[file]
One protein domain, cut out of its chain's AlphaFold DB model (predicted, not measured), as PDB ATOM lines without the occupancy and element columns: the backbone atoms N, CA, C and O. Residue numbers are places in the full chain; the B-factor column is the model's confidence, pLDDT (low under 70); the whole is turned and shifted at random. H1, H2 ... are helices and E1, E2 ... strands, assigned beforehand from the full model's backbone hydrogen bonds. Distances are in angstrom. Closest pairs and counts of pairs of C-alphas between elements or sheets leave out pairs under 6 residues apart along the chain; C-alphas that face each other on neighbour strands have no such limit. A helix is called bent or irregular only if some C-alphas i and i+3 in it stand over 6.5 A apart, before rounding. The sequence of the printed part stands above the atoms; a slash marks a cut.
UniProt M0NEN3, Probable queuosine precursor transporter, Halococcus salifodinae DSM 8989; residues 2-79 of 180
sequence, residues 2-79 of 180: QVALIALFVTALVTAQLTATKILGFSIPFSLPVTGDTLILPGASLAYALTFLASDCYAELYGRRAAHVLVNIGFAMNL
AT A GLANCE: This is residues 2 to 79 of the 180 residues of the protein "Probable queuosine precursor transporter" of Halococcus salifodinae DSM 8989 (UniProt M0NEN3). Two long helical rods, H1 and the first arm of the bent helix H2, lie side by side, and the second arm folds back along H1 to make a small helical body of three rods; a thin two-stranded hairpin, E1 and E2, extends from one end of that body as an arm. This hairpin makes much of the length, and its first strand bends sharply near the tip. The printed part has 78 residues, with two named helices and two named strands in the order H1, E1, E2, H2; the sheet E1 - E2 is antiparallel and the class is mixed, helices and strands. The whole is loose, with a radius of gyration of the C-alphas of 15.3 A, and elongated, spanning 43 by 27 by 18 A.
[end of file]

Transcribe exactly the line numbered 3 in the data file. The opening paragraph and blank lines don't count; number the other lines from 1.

AT A GLANCE: This is residues 2 to 79 of the 180 residues of the protein "Probable queuosine precursor transporter" of Halococcus salifodinae DSM 8989 (UniProt M0NEN3). Two long helical rods, H1 and the first arm of the bent helix H2, lie side by side, and the second arm folds back along H1 to make a small helical body of three rods; a thin two-stranded hairpin, E1 and E2, extends from one end of that body as an arm. This hairpin makes much of the length, and its first strand bends sharply near the tip. The printed part has 78 residues, with two named helices and two named strands in the order H1, E1, E2, H2; the sheet E1 - E2 is antiparallel and the class is mixed, helices and strands. The whole is loose, with a radius of gyration of the C-alphas of 15.3 A, and elongated, spanning 43 by 27 by 18 A.